The International Baccalaureate Program:
Education With A Global Perspective

The IB Scores Needed for the Top Universities in the World
Source: Crimson Education

Is your dream to go overseas for university?

If so, now’s the time to act, because there are certain things you can do in high school to make that dream a reality! One of them is choosing the right curriculum.

Depending on where you’re from, you may or may not have heard of the International Baccalaureate, which is a globally recognised high school syllabus.

Globally recognised? Why is that important? It is important because it means you will have a better chance of getting accepted into a top university.

What is the IB?

The IB is a global standard academic program run by the International Baccalaureate Organisation (IBO), an independent not-for-profit based in Switzerland. There are four programs catering to students from ages three to 19, but the one you need to know about is the IB Diploma Program (DP), which is a two-year “pre-university” course that students start in their junior year of high school.

There are 4,700 IB accredited schools spanning 148 countries, so check to see if your school is one of them before you get too excited.

Minnetonka International Baccalaureate Diploma Programme from Minnetonka Public Schools on Vimeo.

Why take the IB?

One of the main reasons you might be considering the IB Diploma is to improve your chances of gaining admission into a top university. Let’s look at what this means in the USA. What does the research say about the Diploma Programme impact on college admission and enrollment in the USA?


The IB Diploma Program is kind of a big deal in the States, where it’s unofficially accepted as a “college standard” curriculum. In fact, universities tend to admit IB students at a higher rate than their non-IB counterparts.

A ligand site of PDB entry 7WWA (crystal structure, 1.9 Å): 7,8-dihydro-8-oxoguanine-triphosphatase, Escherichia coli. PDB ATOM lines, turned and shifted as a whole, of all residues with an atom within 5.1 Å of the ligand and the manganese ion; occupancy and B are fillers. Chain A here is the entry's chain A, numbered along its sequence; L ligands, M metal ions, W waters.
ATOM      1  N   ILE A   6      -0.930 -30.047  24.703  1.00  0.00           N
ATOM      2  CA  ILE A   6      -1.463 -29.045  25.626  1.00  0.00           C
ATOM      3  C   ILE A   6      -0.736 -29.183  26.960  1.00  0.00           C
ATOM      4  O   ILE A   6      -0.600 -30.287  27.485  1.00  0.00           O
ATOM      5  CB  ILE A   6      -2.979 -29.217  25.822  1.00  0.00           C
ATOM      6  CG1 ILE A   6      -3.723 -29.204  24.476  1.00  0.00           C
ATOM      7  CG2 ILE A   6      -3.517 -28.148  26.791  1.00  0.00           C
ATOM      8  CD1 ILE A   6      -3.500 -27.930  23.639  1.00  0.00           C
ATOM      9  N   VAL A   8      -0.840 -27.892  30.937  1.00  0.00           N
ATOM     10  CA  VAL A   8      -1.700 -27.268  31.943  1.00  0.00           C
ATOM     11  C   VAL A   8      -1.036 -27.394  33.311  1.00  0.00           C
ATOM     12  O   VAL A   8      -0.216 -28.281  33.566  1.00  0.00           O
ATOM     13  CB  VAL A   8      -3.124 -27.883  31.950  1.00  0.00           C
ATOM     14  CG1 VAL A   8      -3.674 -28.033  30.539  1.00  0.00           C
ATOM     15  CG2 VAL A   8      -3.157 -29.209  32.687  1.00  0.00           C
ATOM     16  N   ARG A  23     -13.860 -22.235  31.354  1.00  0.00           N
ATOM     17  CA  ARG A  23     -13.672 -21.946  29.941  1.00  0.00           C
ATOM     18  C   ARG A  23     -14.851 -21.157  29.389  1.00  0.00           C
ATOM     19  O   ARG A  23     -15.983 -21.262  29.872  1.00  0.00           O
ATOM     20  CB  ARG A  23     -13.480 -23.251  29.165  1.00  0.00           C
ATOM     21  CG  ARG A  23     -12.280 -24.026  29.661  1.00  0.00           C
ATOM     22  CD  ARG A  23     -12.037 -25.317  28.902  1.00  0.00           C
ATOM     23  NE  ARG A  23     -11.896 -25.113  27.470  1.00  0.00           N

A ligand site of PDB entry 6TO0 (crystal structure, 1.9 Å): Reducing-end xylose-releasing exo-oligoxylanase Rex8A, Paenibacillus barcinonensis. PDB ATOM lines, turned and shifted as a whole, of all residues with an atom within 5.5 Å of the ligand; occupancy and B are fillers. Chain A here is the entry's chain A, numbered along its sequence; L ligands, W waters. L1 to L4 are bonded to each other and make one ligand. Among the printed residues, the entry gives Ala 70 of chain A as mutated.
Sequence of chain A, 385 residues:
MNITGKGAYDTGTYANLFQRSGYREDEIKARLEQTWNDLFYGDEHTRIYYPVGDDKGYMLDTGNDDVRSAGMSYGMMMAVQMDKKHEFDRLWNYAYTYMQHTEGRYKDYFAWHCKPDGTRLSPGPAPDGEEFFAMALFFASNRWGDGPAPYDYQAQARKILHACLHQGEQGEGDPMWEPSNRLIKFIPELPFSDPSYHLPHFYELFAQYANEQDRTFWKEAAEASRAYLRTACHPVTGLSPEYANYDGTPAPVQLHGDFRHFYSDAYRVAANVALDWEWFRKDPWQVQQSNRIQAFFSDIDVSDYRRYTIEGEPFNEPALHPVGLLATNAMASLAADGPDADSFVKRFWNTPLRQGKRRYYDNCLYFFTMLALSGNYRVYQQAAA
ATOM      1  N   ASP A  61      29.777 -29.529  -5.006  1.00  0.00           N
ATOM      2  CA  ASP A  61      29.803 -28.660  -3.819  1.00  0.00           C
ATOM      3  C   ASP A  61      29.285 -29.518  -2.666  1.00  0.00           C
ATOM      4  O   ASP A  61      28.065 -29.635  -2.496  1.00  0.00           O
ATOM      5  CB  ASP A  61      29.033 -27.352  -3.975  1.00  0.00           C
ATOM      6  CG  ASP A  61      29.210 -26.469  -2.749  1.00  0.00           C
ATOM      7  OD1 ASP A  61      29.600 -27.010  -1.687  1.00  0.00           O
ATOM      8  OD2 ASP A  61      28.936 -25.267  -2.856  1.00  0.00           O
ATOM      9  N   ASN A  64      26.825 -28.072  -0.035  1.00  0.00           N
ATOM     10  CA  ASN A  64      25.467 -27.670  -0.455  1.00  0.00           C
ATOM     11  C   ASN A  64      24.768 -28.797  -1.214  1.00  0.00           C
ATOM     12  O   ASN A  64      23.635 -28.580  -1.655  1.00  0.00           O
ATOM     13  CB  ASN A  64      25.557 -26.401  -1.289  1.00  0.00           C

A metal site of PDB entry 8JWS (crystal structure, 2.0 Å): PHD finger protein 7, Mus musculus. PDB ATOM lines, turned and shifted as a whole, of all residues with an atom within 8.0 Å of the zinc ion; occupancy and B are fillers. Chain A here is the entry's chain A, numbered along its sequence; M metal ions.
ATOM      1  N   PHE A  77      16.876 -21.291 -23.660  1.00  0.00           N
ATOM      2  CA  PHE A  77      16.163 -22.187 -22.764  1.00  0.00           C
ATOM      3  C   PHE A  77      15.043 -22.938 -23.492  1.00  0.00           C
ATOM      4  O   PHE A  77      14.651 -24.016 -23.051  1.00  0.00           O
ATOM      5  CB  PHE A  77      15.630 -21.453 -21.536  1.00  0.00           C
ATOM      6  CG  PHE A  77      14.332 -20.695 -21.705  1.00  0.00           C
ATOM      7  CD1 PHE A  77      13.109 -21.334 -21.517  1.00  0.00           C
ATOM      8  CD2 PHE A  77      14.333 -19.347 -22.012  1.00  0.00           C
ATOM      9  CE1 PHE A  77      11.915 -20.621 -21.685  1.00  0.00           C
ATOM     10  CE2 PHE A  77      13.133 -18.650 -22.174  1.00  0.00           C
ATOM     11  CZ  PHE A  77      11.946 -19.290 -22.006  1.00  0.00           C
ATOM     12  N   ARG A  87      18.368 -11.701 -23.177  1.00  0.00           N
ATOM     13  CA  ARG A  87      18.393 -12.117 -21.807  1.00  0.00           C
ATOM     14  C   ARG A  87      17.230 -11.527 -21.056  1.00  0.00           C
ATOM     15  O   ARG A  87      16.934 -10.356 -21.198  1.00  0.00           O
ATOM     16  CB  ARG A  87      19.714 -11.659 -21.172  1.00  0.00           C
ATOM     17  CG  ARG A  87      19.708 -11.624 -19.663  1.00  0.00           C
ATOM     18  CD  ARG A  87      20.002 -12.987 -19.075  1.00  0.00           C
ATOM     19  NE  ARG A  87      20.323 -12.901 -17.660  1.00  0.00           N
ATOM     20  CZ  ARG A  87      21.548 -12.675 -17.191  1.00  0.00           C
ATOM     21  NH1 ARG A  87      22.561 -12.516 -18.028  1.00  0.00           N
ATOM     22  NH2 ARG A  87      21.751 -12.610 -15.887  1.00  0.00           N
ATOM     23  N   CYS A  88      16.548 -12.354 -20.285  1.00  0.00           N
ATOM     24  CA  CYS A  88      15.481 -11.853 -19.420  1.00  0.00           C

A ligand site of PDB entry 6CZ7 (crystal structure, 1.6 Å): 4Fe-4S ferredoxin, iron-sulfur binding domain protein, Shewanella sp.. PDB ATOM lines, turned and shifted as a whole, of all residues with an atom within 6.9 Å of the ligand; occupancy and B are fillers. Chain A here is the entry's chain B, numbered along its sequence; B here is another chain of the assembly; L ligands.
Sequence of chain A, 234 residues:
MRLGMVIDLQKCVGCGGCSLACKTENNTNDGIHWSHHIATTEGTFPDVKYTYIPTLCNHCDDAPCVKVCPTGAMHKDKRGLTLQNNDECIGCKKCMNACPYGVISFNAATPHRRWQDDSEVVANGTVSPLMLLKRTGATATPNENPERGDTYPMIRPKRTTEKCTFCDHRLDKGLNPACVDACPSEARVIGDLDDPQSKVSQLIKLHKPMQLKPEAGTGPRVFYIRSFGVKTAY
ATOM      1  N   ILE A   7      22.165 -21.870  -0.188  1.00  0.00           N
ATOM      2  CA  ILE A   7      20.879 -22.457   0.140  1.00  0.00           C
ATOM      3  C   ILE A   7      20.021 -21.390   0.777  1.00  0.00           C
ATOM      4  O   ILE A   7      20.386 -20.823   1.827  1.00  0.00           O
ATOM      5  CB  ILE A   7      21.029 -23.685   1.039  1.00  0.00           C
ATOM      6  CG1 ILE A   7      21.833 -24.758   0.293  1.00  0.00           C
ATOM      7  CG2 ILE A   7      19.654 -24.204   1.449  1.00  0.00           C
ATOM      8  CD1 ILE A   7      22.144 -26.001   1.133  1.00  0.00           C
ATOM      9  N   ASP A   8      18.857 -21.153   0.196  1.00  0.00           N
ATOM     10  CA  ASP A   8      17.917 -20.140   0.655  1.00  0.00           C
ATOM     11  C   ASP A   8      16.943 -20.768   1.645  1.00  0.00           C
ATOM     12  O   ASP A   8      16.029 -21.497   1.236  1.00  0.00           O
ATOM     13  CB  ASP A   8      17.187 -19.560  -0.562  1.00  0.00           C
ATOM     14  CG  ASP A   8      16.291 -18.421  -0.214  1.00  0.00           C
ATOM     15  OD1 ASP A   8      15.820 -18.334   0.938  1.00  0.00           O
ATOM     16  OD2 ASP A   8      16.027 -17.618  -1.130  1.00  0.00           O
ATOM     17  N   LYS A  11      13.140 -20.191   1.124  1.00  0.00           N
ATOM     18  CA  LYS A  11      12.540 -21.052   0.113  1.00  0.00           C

An IBO survey showed that the acceptance rate of IB students into Ivy League universities is up to 18% higher than the total population acceptance rate.

ivy league

The gap is even more significant for top-ranked universities outside of the Ivy League. This is not to say that an IB student will be given preference over a non-IB student in the university selection process, but it indicates that students are stronger candidates as a result of taking the IB.

Regardless, completing the DP definitely won’t hurt your chances of admission. So if you had the US in mind for university, I suggest you jump on the IB bandwagon ASAP!

Need more convincing?

Most of the top US colleges will even give you credits for your Diploma Program subjects if you get over a certain score.

You know what that means… One step closer to graduation, baby!

For example, at University of Pennsylvania (an Ivy League), a score of six in most “higher level” (HL) IB subjects will earn you some credits towards your degree.

At Stanford University, specified HL IB exams with scores of five or higher in the subjects listed here are eligible for credit.

New York University typically awards eight hours of course credits for each HL subject in which you’ve scored at least a six.

The state university system (UC Berkeley, SUNY, etc.) is even more generous when it comes to the IB. As a policy, DP recipients will earn a minimum of 30 credit hours and up to 45 credit hours of advanced credit.

And yet there are more perks!

ib programme

Strong IB performance can also benefit you when it comes to university scholarship and financial aid assessments.

So, why do US universities love the IB so much?!

To be perfectly honest with you, the IB ain’t easy.

The Diploma Program can be up to double the coursework of your school’s standard curriculum and requires a lot of independent study and self-discipline.

You need to perform well in all subject fields – not just the arts, humanities, or sciences – everything, including two languages!

On top of this, it requires you to be involved in activities outside the classroom, such as sport and community service.

While it seems like a lot to take on, believe me when I say that the DP provides all the ingredients for a strong application to a top US college.

That’s why, if you do well, an IB qualification is the best way to demonstrate your strength as a candidate to US universities.